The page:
As a cat owner, you need to make sure your beloved friend is healthy, and sometimes that means dealing with bodily functions that aren’t so pleasant. Cats have two anal sacs that help them mark their territory. The sacs are located on either side of the anus and emit a smelly, dark substance. Most of the time, the liquid is expelled when they pass feces.
Generally, most healthy cats don’t need these sacs removed or expressed, but they can sometimes lead to health problems. Common issues associated with anal glands include infections, clogging, and abscesses.
Keeping your cat healthy requires identifying the signs that your pet needs its anal glands expressed. Here are six signs you should know.
The 6 Signs Your Cat Needs Their Glands Expressed
1. Chasing Its Tail.
Some animals find chasing their tail fun and entertaining, and if this is a typical behavior your cat shows, it’s probably not a huge problem. But, if your furry friend has never done this before and just picked the habit up, keep looking for other signs of anal gland concerns.
Also, watch for an increase in tail chasing. While this behavior alone might not indicate anal gland compaction is the problem, it’s still a concerning behavior that needs to be monitored.
2. Scooting on the Floor.
Anal gland issues are more common in dogs than cats, so it’s not surprising that dogs usually “scoot” like this. While dogs are more likely to do this, it’s also a good indicator there’s something wrong with your cat’s anal glands. The cat is likely trying to relieve uncomfortable or itchy feelings by rubbing its bottom on the ground. Exhibiting this behavior now and again isn’t a huge deal, so take note of the frequency.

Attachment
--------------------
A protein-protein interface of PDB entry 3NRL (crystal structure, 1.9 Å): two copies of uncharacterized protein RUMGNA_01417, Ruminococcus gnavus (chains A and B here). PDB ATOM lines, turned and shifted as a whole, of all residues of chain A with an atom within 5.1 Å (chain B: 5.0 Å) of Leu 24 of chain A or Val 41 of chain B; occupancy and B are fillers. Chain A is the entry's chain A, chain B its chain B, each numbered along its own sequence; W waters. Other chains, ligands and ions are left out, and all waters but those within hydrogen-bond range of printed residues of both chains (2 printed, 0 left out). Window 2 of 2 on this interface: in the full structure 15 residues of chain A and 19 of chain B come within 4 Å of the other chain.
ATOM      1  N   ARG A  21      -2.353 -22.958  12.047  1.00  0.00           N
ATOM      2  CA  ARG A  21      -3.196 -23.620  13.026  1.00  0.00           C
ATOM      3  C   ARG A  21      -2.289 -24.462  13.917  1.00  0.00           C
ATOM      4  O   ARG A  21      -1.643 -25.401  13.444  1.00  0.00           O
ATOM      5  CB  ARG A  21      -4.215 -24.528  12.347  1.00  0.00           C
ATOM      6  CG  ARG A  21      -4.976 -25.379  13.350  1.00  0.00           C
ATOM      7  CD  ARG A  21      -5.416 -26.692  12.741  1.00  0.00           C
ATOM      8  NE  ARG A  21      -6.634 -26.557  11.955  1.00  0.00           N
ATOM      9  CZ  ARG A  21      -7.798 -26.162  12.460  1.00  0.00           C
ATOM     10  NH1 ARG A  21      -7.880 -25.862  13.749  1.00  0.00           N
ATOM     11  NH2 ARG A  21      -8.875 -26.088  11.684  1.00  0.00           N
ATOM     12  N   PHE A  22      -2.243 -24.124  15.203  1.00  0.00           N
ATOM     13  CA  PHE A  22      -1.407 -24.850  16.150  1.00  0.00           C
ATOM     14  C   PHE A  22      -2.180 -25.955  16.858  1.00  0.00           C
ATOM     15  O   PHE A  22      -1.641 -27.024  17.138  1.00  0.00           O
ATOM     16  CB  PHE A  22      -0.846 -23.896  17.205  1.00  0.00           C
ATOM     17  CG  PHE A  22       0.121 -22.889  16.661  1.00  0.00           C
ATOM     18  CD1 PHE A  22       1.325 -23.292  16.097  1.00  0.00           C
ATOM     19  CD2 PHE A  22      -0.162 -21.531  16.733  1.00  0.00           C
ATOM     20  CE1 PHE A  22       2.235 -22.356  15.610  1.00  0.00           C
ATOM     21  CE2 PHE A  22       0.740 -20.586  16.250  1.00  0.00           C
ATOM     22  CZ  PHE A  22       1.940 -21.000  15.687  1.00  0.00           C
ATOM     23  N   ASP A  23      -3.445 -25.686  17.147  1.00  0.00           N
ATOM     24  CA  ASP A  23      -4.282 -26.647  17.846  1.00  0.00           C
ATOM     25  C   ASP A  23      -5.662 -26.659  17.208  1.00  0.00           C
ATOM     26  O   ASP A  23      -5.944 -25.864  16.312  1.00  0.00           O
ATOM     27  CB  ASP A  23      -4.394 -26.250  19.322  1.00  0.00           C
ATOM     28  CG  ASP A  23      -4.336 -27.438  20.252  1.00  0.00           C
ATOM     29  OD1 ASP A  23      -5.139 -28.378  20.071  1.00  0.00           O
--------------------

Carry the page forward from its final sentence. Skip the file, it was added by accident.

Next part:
3. Licking the Area Frequently.
Cats groom often and usually keep themselves relatively clean by licking their fur. So, it’s normal to see your cat cleaning around their private areas. However, take notice if it is doing so much more than ever before. It may start licking or even biting around the base of the tail, too. Check under the tail for abscesses or other sores if you notice this behavior.
4. Your Cat Seems To Be In Pain.
It’s challenging to tell if your cat is in pain because they naturally hide or minimizes their feelings. Masking pain is likely a leftover survival mechanism, but it makes your job as a pet owner harder.
You don’t want your feline to suffer, so look for straining when the cat poops or struggling to sit normally. It might try to keep its bottom and tail from touching anything or avoid putting pressure there.
5. Swelling Around The Anal Area.
You know your kitty better than anyone, so you’ll be the one to pick up on any strange behaviors or health problems that weren’t there before. If they’ve started licking their butt and tail or showing signs of pain, inspect the outer area for swelling. You can gently touch the sides, and if you feel a rigid mass, there is likely a problem. Even if it’s not anal gland-related, you’ll want to get the cat checked out by a vet. There may also be an open wound if the gland has ruptured.
6. Meowing To Get Your Attention.
This is a behavior that not all cats will show as they all have different personalities. But, meowing more than usual could mean the cat has a health issue. Pay attention to its vocalizations and if the sounds seem strained. This behavior alone doesn’t indicate the problem is related to impacted anal glands but could be an indication something out of the ordinary is going on.
Have you noticed any of the signs mentioned above? If so, the best way to know if your cat needs its anal glands expressed is to take it to the vetetrinay clinic. The vet can thoroughly evaluate your cat and usually express the anal glands at the appointment. The veterinarian can also protect your pet from worsening symptoms like an infection.
Featured Image: Salomé Guruli, Unsplash